In one embodiment, said photoelectron-emitting material is cesium. In another embodiment, said photoelectron-emitting material is potassium.

The present invention also contemplates a method for forming a hologram in a glass surface comprising the steps of: a) providing a soft x-ray laser source, a glass surface, a splitting means and an object; b) positioning said splitting means between said glass surface and said soft x-ray laser source; c) projecting a laser beam from said soft x-ray laser source toward said splitting means; and c) splitting said laser beam into first and second coherent beams whereby said first beam travels toward and strikes said glass surface and said second beam reflects off said object and travels toward and strikes said glass surface whereby a hologram image of said object is formed on said glass surface. The present invention also contemplates a glass surface comprising a hologram formed in accordance with this method.

In one embodiment, said splitting means comprises mirrors. In yet another embodiment, said splitting means comprises a surface layer of Molybdenum-Silicon.

BRIEF DESCRIPTION OF THE FIGURES

FIG. 1 illustrates a block diagram of the elements of the present invention used to inspect x-ray masks.

FIG. 2 illustrates a block diagram of a preferred method of inspecting the resulting image on the glass surface.

FIG. 3 illustrates a device for photoelectron microscopy.

FIG. 4 illustrates a block diagram of the elements of the present invention used to generate a hologram.

FIG. 5a illustrates a glass slide with the left half exposed to soft x-rays.

FIG. 5b illustrates a glass slide with the word "Hawai'i" imaged into the glass by using a mask containing that word.

FIG. 6 illustrates the photoelectron spectra of the dominant elements (Si and O) and the most prominent metal impurity Na in the glass slides used in the present invention.

FIG. 7 illustrates the spectral absorbance of the darkened areas and indicates greater optical absorbance in the green and blue regions of visible light.

FIG. 8 illustrates the relative atomic concentration of sodium of the darkened areas as a function of increasing time of exposure to the soft x-rays.

GENERAL DESCRIPTION OF THE INVENTION

The present invention describes a method for creating an image on a glass surface by exposing the glass surface to soft x-rays. X-rays are regarded as part of the electromagnetic spectrum having wavelengths between 0.01 and 10 nanometers. X-rays generated from x-ray tubes typically have wavelengths between 0.01 and 2 nanometers, whereas high energy accelerators can generate x-rays with wavelengths shorter than 0.01 nanometers and synchrotron sources can generate x-rays having wavelengths longer than 2 nanometers. Soft x-rays for lithography are x-rays having a wavelength of between 0.8 and 2 nanometers. See B. El-Kareh, Fundamentals of Semiconductor Processing Technology, p. 234 (1995).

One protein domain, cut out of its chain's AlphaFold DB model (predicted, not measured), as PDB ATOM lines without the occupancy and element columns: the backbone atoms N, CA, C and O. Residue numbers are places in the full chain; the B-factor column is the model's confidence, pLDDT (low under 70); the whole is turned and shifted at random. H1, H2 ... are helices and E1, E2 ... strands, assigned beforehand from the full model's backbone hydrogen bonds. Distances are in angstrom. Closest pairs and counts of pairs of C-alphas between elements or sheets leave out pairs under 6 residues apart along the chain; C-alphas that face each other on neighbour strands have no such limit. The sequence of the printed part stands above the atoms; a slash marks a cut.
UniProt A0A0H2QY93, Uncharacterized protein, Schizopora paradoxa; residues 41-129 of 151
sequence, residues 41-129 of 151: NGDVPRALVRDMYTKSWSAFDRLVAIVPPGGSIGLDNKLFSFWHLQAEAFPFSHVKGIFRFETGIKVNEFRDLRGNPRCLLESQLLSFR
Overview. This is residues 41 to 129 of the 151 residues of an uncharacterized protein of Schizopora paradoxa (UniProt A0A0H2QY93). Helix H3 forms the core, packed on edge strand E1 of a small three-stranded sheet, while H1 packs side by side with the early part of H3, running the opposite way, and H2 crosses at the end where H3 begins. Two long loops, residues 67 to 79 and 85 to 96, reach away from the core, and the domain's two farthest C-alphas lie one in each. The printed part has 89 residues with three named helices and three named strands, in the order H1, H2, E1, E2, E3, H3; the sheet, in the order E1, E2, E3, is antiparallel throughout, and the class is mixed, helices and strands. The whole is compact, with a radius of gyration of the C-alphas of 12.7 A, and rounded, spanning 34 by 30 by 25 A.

The present invention demonstrates that, due to a darkening of the glass surface when exposed to soft x-rays, images can be generated on the glass surface by controlling the pattern of exposure on the glass surface. In the semiconductor field, this can be accomplished by overlaying a mask on the glass surface so that an inverse image of the mask is generated on the glass surface. By "inverse image" it is meant that those areas exposed to the light will darken while those areas covered by the mask remain unchanged.

In a preferred embodiment of the present invention, an x-ray mask having a stencil image of a circuit pattern can be placed between a glass surface and a soft x-ray source. The x-ray mask can be placed either in close proximity to the glass surface or in contact with the glass surface, depending on the application. By "stencil image" it is meant that the x-ray mask has gaps in the shape of circuit lines which are transparent to soft x-rays, allowing the soft x-rays to pass through. The remaining portions of the x-ray mask block or absorb the soft x-rays. In this manner, an image of the x-ray mask's circuit pattern is formed on the glass surface as a discolored region. These discolored regions can then be inspected for defects in the x-ray mask.

This embodiment of the present invention provides a method that allows for greater accuracy than inspecting the masks themselves, because defects transferred from the masks to the semiconductors may not be easily identified on the masks themselves. It is also cheaper, quicker and more efficient than inspecting resulting ICs because it does not require the use of semiconductor wafers or the development of a photosensitive layer.

In an alternative embodiment, soft x-ray diffraction and scattering patterns can be detected. For example, holograms can be generated in glass surfaces by taking advantage of glass surface discoloration resulting from light waves diffracted off an object. In this alternative preferred embodiment, the glass surface could be glass film deposited on a transparent substrate. In this case, the surface need not be flat.